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  • Nimesha Subramanian

"Fake" or "Fact" ?

"A lie can travel halfway around the world, while the truth is putting on its shoes."

If you ever read news from the internet, the majority of it is likely false.

Although this is nothing new, the internet has made it extremely easy for false information to spread. Before the internet, most people got their news from television, radio, or newspapers. However, with the internet, the news moved online, and anyone could post information for the world to read. Credible news articles are often drowned out by unverified information, and with so many articles coming at us every minute, it is easy to be fooled. Misinformation relies on appealing to the inherent biases, emotions and thoughts of the readers. Our need for quick answers always tends to overpower the desire to know their validity. This is what leads to its appeal and virality. In a country with over 400 million internet users, the spread of fake news and misinformation hit an all-time high in 2020, with every event, from the general elections and the farmer protests to a massive cyclone hitting the country, and most importantly-a deadly pandemic. We need to understand that fake news is fueled by digital illiteracy. Most Indians now use the internet, but digital literacy and social media regulation are at an all-time low. This is extremely dangerous.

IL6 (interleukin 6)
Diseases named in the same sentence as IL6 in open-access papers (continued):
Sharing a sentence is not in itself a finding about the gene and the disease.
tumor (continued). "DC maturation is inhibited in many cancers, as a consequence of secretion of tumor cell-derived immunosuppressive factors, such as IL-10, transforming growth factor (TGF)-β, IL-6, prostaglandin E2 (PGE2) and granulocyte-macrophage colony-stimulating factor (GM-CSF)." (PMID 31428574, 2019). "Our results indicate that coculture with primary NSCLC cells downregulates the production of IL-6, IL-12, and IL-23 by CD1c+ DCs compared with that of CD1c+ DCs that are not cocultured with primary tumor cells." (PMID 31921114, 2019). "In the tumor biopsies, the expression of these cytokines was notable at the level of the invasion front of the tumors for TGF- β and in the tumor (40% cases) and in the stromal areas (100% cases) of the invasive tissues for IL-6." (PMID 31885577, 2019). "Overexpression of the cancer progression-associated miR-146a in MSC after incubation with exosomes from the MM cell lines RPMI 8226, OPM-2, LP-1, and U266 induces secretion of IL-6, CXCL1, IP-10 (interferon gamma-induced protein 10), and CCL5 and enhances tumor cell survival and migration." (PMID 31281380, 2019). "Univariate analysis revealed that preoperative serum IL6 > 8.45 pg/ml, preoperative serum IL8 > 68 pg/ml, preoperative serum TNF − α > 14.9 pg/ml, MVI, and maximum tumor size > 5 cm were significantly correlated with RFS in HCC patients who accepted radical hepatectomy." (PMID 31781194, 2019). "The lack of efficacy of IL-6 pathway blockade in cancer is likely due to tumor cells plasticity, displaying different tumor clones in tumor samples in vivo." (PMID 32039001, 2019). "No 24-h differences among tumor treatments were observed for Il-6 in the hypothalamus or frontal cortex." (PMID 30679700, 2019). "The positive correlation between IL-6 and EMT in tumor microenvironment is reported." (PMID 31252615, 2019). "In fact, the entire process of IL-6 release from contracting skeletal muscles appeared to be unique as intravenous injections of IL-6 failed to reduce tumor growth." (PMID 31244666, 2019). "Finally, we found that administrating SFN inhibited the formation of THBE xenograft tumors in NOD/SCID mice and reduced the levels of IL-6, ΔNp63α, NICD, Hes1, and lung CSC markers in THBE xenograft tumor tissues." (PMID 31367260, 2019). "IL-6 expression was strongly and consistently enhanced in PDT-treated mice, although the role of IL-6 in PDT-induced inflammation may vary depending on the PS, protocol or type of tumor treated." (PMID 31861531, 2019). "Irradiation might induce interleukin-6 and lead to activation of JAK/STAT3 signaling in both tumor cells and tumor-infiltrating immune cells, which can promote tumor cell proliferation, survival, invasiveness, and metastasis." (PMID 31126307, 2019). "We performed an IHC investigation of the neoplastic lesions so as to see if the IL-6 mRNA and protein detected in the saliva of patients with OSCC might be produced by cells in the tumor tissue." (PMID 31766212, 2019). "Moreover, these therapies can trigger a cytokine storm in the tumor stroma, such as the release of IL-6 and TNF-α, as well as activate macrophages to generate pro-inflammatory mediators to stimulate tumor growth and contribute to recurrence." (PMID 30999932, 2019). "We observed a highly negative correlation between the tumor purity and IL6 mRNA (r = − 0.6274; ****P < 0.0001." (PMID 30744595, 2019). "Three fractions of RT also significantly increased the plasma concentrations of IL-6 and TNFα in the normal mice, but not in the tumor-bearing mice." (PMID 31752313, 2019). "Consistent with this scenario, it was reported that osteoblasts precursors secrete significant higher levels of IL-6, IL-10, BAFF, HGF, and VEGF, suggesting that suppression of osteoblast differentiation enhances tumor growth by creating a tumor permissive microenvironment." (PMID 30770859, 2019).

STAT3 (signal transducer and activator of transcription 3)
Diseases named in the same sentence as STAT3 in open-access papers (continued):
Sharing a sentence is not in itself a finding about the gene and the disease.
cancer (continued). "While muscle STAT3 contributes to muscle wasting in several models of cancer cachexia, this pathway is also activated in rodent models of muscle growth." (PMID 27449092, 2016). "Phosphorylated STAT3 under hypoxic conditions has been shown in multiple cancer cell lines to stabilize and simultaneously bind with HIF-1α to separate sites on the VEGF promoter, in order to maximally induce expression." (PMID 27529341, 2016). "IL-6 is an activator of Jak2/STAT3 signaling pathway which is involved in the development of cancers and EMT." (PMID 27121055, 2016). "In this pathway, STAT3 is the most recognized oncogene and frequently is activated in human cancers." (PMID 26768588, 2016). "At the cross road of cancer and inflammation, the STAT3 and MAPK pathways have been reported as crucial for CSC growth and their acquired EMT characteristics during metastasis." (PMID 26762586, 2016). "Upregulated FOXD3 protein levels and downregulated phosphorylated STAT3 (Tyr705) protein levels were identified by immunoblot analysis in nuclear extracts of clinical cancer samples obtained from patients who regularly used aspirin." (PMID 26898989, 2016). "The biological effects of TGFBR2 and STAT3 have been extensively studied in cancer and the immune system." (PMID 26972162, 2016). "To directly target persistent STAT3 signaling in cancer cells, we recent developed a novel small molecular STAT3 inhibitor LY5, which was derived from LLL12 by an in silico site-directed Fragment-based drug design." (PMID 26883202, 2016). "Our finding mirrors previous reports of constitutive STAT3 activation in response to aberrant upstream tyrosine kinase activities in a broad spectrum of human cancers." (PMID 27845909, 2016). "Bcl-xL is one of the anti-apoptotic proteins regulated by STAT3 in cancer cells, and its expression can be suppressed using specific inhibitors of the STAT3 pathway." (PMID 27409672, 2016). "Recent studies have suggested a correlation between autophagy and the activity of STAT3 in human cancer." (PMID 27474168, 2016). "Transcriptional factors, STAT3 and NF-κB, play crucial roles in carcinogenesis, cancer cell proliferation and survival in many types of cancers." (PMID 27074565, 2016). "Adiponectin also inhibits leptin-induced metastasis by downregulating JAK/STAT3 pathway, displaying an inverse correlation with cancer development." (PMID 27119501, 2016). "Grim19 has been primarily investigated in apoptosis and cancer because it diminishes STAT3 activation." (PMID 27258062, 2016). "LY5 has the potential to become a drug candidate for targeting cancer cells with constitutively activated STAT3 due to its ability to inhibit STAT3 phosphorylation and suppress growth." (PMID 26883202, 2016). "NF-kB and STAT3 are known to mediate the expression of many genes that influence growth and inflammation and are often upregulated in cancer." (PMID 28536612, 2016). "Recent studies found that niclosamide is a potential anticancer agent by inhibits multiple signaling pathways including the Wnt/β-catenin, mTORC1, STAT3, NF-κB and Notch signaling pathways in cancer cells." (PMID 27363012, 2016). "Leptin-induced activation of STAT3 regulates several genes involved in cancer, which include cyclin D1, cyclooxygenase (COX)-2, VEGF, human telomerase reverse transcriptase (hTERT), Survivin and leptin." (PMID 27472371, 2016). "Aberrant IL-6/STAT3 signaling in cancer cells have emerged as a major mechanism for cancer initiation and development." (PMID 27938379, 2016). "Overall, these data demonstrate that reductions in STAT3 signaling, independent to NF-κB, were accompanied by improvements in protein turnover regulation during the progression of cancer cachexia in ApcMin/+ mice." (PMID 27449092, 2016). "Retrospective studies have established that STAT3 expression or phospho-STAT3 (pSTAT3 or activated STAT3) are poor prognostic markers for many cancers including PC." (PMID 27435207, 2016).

So, how do we protect ourselves from falling prey to misinformation? It is quite hard, which is why it is up to us to be critical of every single thing we read on the internet. Keeping this in mind, we should only read articles from credible sources and further research and debunk everything we read before we form our opinions. Try not to rely on one single article, instead read multiple articles to understand the subject well. We must also remember to check the sources cited in the article, the date it was published. Most importantly, we should share and repost carefully. In today's fast-paced world, fake news relies on believers of the news to repost, retweet and forward.

Try to slow down a lie, while giving the truth some more time to put on its shoes.

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